The Dramatic Circuit Points

Discuss the practical use of Dramatica. Have questions about how throughlines should be used, how to create Complex Characters or even the various combinations of the 12 Essential Questions and how they will affect your story go here.
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The Dramatic Circuit Points

Postby Geoff1975 » Dec 02, 2012 8:50 pm

Eeek... I can hear the people saying already that I'm reading too much into it.
In the story I'm working on, I'll have twenty scenes that fit naturally. Then I'll lag trying to figure out what would go in between them to double the whole count.
This question has been rattling through my mind for a few months. If it fits the human mind interpreting story, I'm more curious. I remember reading about the Dramatic Circuit. There are four parts of the circuit creating conflict. They're not necessarily presented in the same order. I also remember they can also be called Setup, Revelation, Conflict, and Aftermath. My story was inspired by a movie that's an epitome of its genre, so I've been repeatedly watching it as guide. Those four steps don't seem that noticeable in individual scenes, but as a sequence, I could see where they come out. Maybe a scene or two occupies one of those steps. I figure if I know my two values in conflict or the situation of the entire sequence, I could define them by these four points and design the whole sequence faster. Yeah... that's the truth.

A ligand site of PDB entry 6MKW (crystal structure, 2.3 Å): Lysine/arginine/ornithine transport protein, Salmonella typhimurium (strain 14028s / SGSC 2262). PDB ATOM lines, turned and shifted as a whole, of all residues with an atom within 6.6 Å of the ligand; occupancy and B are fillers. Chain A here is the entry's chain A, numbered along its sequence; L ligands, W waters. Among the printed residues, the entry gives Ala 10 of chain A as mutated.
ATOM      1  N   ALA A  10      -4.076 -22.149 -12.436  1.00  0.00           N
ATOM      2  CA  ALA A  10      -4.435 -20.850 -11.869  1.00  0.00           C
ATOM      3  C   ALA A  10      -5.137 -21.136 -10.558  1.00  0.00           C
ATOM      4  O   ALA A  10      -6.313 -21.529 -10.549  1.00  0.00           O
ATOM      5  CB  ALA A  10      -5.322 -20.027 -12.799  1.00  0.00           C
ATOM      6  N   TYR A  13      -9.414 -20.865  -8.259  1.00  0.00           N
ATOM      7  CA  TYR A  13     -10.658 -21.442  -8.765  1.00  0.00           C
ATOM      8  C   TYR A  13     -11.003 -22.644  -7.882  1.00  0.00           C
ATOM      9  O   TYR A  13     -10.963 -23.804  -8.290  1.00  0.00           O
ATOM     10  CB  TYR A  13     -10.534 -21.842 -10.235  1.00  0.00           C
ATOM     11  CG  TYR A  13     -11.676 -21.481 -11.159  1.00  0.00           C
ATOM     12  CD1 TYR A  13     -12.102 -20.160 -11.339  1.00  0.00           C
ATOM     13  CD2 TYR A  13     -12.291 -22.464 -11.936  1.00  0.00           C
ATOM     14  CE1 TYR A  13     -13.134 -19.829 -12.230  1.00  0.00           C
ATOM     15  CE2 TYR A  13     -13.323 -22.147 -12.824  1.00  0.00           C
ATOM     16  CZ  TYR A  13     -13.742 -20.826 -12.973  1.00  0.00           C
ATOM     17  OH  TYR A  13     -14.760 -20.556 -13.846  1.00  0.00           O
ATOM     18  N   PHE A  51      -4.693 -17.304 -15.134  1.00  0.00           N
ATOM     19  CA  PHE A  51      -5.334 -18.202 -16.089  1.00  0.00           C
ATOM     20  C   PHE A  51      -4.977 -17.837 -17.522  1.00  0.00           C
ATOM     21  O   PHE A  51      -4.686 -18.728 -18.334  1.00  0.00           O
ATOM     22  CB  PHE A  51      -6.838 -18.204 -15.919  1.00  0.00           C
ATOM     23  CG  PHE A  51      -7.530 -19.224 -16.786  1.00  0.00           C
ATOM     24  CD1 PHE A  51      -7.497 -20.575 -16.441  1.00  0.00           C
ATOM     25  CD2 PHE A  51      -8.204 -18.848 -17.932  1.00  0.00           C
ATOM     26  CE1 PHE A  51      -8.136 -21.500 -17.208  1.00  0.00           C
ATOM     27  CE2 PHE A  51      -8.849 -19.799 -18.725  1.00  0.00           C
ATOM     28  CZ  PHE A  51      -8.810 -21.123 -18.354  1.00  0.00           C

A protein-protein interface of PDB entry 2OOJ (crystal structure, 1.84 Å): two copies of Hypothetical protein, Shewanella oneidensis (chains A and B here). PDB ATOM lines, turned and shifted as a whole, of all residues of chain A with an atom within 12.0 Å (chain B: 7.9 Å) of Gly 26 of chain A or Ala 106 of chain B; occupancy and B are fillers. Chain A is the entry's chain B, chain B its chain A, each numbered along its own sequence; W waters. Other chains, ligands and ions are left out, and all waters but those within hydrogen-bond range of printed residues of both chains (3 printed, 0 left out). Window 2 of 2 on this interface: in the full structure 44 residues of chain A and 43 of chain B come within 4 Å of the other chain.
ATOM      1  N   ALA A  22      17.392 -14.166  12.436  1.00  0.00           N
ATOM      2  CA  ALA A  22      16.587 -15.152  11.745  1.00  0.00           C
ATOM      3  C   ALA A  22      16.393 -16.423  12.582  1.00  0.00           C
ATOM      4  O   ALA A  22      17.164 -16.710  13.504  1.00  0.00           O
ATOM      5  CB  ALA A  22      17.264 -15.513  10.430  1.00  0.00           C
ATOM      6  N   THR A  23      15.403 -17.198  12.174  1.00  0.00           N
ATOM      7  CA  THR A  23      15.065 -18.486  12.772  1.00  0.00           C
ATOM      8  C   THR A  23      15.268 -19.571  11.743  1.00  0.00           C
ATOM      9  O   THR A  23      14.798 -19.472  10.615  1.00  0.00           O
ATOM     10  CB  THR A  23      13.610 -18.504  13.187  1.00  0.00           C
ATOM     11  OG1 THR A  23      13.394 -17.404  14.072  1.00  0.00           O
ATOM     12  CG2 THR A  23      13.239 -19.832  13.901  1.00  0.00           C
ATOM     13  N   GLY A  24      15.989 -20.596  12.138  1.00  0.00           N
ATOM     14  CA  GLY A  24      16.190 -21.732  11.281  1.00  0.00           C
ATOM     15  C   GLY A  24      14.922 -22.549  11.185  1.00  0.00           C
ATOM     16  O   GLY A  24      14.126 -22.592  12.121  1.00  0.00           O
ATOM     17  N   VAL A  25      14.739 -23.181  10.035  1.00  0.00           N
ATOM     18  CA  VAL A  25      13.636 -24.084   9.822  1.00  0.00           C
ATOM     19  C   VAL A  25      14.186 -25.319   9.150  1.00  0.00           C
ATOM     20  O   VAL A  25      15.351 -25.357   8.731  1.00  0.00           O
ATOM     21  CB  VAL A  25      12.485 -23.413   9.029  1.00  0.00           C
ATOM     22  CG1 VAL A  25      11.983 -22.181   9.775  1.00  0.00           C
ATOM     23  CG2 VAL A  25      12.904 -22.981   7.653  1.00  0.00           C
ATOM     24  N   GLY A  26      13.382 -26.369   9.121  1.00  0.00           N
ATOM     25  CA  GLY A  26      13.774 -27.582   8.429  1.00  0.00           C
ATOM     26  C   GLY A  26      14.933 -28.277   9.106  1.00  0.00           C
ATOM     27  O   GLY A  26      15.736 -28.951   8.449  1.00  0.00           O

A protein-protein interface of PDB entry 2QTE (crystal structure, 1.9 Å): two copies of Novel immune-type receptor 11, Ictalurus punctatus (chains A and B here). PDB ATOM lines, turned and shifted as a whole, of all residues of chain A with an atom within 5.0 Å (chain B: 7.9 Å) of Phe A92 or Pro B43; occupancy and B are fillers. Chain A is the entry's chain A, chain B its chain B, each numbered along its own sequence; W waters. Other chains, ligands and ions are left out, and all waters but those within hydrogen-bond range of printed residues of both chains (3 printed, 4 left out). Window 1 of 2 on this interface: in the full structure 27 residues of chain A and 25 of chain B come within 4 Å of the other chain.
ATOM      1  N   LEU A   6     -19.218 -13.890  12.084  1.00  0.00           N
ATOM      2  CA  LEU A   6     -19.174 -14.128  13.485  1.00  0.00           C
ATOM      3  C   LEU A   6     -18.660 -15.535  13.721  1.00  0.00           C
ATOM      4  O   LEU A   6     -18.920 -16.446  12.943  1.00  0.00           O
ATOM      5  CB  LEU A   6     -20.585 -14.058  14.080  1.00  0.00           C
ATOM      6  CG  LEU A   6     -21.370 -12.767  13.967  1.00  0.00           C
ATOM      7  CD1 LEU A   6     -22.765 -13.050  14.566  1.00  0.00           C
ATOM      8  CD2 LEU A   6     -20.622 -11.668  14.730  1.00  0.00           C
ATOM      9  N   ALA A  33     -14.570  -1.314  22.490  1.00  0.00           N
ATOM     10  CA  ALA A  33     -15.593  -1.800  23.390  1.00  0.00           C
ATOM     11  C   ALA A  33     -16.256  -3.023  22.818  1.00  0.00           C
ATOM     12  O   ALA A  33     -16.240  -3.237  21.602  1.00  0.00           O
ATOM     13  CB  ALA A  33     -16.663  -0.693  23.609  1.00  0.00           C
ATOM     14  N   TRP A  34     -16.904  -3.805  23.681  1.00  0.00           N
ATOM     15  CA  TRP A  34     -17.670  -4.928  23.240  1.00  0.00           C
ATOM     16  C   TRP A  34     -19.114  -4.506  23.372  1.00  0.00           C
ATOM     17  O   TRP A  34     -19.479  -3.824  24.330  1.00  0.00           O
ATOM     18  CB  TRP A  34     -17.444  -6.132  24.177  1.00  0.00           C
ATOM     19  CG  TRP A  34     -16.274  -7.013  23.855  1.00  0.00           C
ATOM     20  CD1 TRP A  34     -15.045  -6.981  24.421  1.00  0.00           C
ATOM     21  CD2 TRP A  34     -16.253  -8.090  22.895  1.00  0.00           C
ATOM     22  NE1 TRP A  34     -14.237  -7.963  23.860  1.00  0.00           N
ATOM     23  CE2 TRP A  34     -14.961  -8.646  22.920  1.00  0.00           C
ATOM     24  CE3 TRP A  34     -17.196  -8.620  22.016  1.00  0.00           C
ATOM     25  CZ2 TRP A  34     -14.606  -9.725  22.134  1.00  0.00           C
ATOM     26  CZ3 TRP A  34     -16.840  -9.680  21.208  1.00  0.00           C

Does anyone have comments?

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Re: The Dramatic Circuit Points

Postby Chris Huntley » Dec 08, 2012 8:30 am

What you are noticing is the difference between the storyforming/storyencoding and the blending, slicing, rearranging that naturally occurs during the storyweaving process. Understanding the components of the dramatic circuit (Dramatica circuit) gives you the pieces of your story, but storyweaving obfuscates the clarity of the storyform (which is a good thing) to turn it back into an organic feeling narrative.

There is no single 'right' way to weave your scenes together.
Chris Huntley
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